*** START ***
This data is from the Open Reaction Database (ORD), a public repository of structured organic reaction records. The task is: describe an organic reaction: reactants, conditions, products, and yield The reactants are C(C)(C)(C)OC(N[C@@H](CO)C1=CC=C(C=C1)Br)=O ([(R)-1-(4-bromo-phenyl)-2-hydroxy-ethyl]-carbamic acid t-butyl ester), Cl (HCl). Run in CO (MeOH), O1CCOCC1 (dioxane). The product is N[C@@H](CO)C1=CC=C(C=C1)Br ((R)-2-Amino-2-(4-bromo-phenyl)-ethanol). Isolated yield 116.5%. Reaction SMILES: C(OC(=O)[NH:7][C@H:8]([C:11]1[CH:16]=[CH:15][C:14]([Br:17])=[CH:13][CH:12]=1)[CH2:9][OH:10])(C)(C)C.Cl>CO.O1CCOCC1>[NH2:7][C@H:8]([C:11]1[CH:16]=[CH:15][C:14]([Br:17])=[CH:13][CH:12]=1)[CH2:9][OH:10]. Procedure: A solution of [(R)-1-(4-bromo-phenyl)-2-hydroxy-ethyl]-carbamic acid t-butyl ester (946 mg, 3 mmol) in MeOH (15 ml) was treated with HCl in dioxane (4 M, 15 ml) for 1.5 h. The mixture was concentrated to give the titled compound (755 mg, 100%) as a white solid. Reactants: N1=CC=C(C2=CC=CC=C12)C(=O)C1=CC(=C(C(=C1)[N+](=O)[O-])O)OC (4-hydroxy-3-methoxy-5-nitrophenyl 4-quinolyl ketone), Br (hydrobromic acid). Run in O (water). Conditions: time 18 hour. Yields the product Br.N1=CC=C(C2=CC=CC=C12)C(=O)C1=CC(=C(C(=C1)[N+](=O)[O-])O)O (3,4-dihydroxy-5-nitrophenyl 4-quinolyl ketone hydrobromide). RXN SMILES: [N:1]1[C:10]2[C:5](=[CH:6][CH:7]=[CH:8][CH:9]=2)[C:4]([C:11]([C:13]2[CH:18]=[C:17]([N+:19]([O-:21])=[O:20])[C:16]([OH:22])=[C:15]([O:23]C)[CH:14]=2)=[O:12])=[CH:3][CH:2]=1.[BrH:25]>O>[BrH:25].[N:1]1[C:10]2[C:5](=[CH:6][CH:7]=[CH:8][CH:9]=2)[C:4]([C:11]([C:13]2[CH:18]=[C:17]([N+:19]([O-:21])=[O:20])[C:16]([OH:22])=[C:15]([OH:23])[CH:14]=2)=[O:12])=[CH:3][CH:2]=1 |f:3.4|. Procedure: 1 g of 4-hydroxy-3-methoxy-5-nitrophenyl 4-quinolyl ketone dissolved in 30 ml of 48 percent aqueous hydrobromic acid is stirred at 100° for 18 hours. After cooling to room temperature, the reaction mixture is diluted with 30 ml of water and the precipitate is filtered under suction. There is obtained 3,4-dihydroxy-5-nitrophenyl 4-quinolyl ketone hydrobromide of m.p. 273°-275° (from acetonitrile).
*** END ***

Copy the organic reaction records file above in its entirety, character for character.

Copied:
This data is from the Open Reaction Database (ORD), a public repository of structured organic reaction records. The task is: describe an organic reaction: reactants, conditions, products, and yield The reactants are C(C)(C)(C)OC(N[C@@H](CO)C1=CC=C(C=C1)Br)=O ([(R)-1-(4-bromo-phenyl)-2-hydroxy-ethyl]-carbamic acid t-butyl ester), Cl (HCl). Run in CO (MeOH), O1CCOCC1 (dioxane). The product is N[C@@H](CO)C1=CC=C(C=C1)Br ((R)-2-Amino-2-(4-bromo-phenyl)-ethanol). Isolated yield 116.5%. Reaction SMILES: C(OC(=O)[NH:7][C@H:8]([C:11]1[CH:16]=[CH:15][C:14]([Br:17])=[CH:13][CH:12]=1)[CH2:9][OH:10])(C)(C)C.Cl>CO.O1CCOCC1>[NH2:7][C@H:8]([C:11]1[CH:16]=[CH:15][C:14]([Br:17])=[CH:13][CH:12]=1)[CH2:9][OH:10]. Procedure: A solution of [(R)-1-(4-bromo-phenyl)-2-hydroxy-ethyl]-carbamic acid t-butyl ester (946 mg, 3 mmol) in MeOH (15 ml) was treated with HCl in dioxane (4 M, 15 ml) for 1.5 h. The mixture was concentrated to give the titled compound (755 mg, 100%) as a white solid. Reactants: N1=CC=C(C2=CC=CC=C12)C(=O)C1=CC(=C(C(=C1)[N+](=O)[O-])O)OC (4-hydroxy-3-methoxy-5-nitrophenyl 4-quinolyl ketone), Br (hydrobromic acid). Run in O (water). Conditions: time 18 hour. Yields the product Br.N1=CC=C(C2=CC=CC=C12)C(=O)C1=CC(=C(C(=C1)[N+](=O)[O-])O)O (3,4-dihydroxy-5-nitrophenyl 4-quinolyl ketone hydrobromide). RXN SMILES: [N:1]1[C:10]2[C:5](=[CH:6][CH:7]=[CH:8][CH:9]=2)[C:4]([C:11]([C:13]2[CH:18]=[C:17]([N+:19]([O-:21])=[O:20])[C:16]([OH:22])=[C:15]([O:23]C)[CH:14]=2)=[O:12])=[CH:3][CH:2]=1.[BrH:25]>O>[BrH:25].[N:1]1[C:10]2[C:5](=[CH:6][CH:7]=[CH:8][CH:9]=2)[C:4]([C:11]([C:13]2[CH:18]=[C:17]([N+:19]([O-:21])=[O:20])[C:16]([OH:22])=[C:15]([OH:23])[CH:14]=2)=[O:12])=[CH:3][CH:2]=1 |f:3.4|. Procedure: 1 g of 4-hydroxy-3-methoxy-5-nitrophenyl 4-quinolyl ketone dissolved in 30 ml of 48 percent aqueous hydrobromic acid is stirred at 100° for 18 hours. After cooling to room temperature, the reaction mixture is diluted with 30 ml of water and the precipitate is filtered under suction. There is obtained 3,4-dihydroxy-5-nitrophenyl 4-quinolyl ketone hydrobromide of m.p. 273°-275° (from acetonitrile).